Objective: To review and describe the relationship between mood disorders and inflammatory bowel disease (IDB), considering the evidence for prevalence and comorbidity, as risk factors for disease course, and for psychological interventions in IBD disease management. Methods: Review of the clinical literature, with a primary focus on human studies and English language reports in the last decade to serve as an update to prior reviews. Results: Studies suggest that mood disorders are more prevalent in IBD. Anxiety and depression that pre-date IBD onset may be a risk factor for disease. Mood disorders can adversely affect the course of IBD, including more frequent relapses and greater risk of surgery. Active or more severe disease and poorer socioeconomic status are risk factors for the development of a mood disorder in IBD. Antidepressant medication and psychological therapy can improve anxiety and depression in IBD, but the evidence for direct improvement of IBD outcomes with these 2 therapy approaches is still preliminary. Conclusion: The psychological health of the IBD patient is relevant in disease management given the relationship of mood disorders with disease outcomes. GI practitioners are encouraged to screen for depression and anxiety and to initiate or refer for pharmacologic or psychological treatment when indicated. There is potential for these interventions to positively affect disease course directly in addition to mitigating distress and improving quality of life.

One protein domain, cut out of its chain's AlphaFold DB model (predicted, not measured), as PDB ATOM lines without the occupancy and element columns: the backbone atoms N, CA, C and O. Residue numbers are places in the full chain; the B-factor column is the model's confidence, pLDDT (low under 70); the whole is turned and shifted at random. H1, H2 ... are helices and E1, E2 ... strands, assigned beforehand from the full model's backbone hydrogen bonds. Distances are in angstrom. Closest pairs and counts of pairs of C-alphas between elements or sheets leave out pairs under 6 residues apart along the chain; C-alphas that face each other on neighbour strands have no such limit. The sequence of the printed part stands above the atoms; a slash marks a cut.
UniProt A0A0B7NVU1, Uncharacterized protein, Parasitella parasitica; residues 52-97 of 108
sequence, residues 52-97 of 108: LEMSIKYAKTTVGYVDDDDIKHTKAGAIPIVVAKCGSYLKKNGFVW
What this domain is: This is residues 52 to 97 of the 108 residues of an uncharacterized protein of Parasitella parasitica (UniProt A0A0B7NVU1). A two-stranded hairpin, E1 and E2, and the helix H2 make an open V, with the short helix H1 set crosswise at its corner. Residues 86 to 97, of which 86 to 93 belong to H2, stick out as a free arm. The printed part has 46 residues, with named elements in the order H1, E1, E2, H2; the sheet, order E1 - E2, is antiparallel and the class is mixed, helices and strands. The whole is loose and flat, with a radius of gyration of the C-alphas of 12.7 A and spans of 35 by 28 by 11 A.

|Original language||English (US)|
|Number of pages||10|
|Journal||Journal of Clinical Outcomes Management|
|State||Published - Jul 2013|
ASJC Scopus subject areas
- Health Policy